(Netflix Streaming, August 2018) “Haunting” is the cheapest adjective you can affix to any ghost story, but there’s a fair case for it in trying to describe A Ghost Story. For one thing, it’s a slow, methodically paced, nothing-moves-too-quickly story from the point of view of the ghost. As our protagonist dies, he remains trapped into the house, seeing his wife mourn (by eating an entire pie) and then leave. He’s not too fond of the next owners and does his best to scare them. Then, well, who knows: We travel in a future metropolis presumably built upon the space occupied by the old house. Then back in time for the first settlers on the site of the house. This circular trip in time achieved, the ghost comes to grip with his nature and can let go, leaving his bedsheet behind. A Ghost Story sounds insane when summarized (and the trailer makes it look like the most ridiculous thing ever made with the bedsheet-with-eyeholes ghost) but I found it unexpectedly effective upon watching. Soothing, even. There’s an unexpected profundity to writer/director David Lowery’s film that even surprised me—considering that I usually strongly dislike these kinds of films, I was surprised to be swept along with the wordless narrative. The time loop is what wraps the entire film in a nice little bow, giving it the necessary push in otherworldly status. I’m not sure I’d recommend A Ghost Story (and even after watching the film I still see how silly it looks) but it does feature great images and a unique atmosphere.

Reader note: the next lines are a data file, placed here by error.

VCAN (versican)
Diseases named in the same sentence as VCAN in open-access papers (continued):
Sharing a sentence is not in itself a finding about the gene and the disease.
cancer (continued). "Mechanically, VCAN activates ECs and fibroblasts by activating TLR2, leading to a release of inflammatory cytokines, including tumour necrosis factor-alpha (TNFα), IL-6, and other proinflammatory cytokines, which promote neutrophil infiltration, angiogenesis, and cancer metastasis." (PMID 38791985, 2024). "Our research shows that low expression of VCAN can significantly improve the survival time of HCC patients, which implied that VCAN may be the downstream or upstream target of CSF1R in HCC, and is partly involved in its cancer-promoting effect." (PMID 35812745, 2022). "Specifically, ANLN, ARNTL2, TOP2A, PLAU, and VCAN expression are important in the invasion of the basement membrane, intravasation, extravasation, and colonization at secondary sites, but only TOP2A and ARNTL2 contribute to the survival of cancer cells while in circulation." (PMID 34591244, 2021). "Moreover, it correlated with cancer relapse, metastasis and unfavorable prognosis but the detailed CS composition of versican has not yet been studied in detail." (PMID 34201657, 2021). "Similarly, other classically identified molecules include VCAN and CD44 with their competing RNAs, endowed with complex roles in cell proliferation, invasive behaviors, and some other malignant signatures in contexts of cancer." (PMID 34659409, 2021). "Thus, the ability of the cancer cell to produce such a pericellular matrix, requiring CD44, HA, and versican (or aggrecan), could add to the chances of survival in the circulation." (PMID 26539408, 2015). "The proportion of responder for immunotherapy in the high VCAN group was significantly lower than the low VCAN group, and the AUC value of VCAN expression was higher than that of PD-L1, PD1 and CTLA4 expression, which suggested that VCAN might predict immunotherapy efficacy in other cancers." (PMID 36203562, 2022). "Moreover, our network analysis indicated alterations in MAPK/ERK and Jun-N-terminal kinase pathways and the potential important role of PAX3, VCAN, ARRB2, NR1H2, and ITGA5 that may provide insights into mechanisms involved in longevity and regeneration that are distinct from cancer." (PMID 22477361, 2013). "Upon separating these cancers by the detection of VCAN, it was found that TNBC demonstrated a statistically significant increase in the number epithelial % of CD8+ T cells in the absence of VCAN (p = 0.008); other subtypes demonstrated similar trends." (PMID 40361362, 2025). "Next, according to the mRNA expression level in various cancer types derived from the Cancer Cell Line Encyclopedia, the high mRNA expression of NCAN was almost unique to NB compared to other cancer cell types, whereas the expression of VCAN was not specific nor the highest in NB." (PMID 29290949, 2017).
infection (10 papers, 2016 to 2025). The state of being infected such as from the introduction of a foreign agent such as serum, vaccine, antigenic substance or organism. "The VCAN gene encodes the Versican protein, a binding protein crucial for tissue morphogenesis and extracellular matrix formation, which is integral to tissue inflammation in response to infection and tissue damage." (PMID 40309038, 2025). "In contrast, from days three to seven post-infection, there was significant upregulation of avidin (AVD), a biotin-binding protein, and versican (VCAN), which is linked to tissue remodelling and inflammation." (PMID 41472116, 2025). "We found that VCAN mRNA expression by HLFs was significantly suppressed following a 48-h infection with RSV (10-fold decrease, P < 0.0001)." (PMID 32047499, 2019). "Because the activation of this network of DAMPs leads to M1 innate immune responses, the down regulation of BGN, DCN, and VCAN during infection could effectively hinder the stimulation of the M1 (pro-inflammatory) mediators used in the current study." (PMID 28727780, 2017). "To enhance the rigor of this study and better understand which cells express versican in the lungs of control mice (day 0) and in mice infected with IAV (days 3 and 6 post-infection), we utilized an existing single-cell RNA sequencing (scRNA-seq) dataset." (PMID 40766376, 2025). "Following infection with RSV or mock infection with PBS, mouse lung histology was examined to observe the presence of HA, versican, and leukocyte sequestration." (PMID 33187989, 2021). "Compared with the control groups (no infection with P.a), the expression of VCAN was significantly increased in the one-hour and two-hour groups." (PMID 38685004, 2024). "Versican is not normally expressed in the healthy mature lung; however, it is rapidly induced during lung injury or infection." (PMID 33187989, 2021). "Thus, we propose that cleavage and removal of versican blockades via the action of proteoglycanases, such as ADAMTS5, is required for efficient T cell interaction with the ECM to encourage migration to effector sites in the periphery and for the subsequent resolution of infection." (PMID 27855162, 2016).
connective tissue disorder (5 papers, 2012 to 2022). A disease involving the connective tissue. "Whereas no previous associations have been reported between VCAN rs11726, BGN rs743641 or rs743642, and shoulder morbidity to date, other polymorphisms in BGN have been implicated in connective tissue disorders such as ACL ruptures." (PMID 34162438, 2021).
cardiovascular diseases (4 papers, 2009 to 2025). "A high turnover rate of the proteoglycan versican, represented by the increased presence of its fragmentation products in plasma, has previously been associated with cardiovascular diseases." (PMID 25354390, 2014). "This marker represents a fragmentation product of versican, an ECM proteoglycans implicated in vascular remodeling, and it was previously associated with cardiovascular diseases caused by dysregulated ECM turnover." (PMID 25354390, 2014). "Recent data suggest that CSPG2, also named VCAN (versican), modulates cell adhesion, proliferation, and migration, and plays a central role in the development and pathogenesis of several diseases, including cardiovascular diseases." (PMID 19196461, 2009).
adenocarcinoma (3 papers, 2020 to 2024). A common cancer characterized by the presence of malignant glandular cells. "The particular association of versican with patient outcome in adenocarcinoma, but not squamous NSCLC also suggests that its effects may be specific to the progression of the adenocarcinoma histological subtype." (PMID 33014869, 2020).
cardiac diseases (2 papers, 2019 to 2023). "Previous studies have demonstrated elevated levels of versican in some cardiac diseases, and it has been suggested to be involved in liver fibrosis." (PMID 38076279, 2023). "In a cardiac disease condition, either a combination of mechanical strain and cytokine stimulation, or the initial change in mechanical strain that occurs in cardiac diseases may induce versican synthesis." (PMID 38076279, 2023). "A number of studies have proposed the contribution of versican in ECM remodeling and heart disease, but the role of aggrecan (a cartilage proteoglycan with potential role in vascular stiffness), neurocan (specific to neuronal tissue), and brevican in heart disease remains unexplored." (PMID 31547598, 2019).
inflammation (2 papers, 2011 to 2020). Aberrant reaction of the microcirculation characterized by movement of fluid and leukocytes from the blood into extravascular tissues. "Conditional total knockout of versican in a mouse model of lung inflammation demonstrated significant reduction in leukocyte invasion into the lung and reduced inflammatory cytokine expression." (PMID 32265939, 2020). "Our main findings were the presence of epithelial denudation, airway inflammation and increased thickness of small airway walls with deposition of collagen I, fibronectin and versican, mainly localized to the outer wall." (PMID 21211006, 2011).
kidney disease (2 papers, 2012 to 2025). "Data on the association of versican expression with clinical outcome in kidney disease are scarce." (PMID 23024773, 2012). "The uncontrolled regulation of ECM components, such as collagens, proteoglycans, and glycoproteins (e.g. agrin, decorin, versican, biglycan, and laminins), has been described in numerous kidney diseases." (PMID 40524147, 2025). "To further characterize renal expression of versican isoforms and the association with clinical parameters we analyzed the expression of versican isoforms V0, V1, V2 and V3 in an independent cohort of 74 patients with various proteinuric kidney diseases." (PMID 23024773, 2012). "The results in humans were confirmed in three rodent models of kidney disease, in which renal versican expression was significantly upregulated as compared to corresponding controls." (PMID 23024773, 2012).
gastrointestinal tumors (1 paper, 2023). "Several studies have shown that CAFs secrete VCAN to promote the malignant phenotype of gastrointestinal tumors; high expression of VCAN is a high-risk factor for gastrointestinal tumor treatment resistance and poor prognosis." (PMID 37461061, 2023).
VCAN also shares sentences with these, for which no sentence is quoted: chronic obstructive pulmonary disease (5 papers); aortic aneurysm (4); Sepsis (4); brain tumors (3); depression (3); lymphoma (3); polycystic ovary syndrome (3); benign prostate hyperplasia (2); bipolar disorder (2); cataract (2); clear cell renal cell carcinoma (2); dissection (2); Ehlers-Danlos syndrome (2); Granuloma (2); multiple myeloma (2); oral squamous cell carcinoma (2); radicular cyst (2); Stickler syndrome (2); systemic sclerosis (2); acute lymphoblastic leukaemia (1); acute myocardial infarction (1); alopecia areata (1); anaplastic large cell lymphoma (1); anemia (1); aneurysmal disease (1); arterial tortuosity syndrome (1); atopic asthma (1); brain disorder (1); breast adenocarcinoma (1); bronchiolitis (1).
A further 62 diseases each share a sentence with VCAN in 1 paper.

(In French, In Theatres, August 2016) As the father of a preschooler, I’ve been watching a lot of kids’ movies lately, and this 2016 remake of Disney’s Pete’s Dragon is notable for its refreshing sense of decency, restraint and timelessness. It’s not a particularly complicated story, and that helps set the tone for an unhurried film in which an orphaned boy, living in the forest under protection of a dragon, gradually reintegrates human society. A number of clever design decisions reinforce the film’s intent. Voluntarily set in small-town America, this is a film that avoids too-clear markers of time, and could have been set at nearly any time during the last forty years. The dragon is made fuzzy-green, intensely huggable like a big cat rather than scaly and frightening. The cinematography is all in soft tones, back-lit trees, hazy sunlight and desaturated colours. (Alas, those choices often clash with the film’s 3D projection and make it harder to watch than necessary—Pete’s Dragon may be best seen flat at home.) Robert Redford shows up as a likable old man with stories to tell, whereas Bryce Dallas Howard is just as sympathetic as the mother figure of the film and Oakes Fegley earns notice as the boy in the middle of the story. Director David Lowery’s deliberate pace makes it easier to underscore the film’s themes about family and growing up, as well as big emotional payoffs for most characters. (Even the dragon!) A family film in the classic, almost forgotten sense of the term, Pete’s Dragon is charming and well-made at once, ensuring that it will earn at least a modest success in years to come.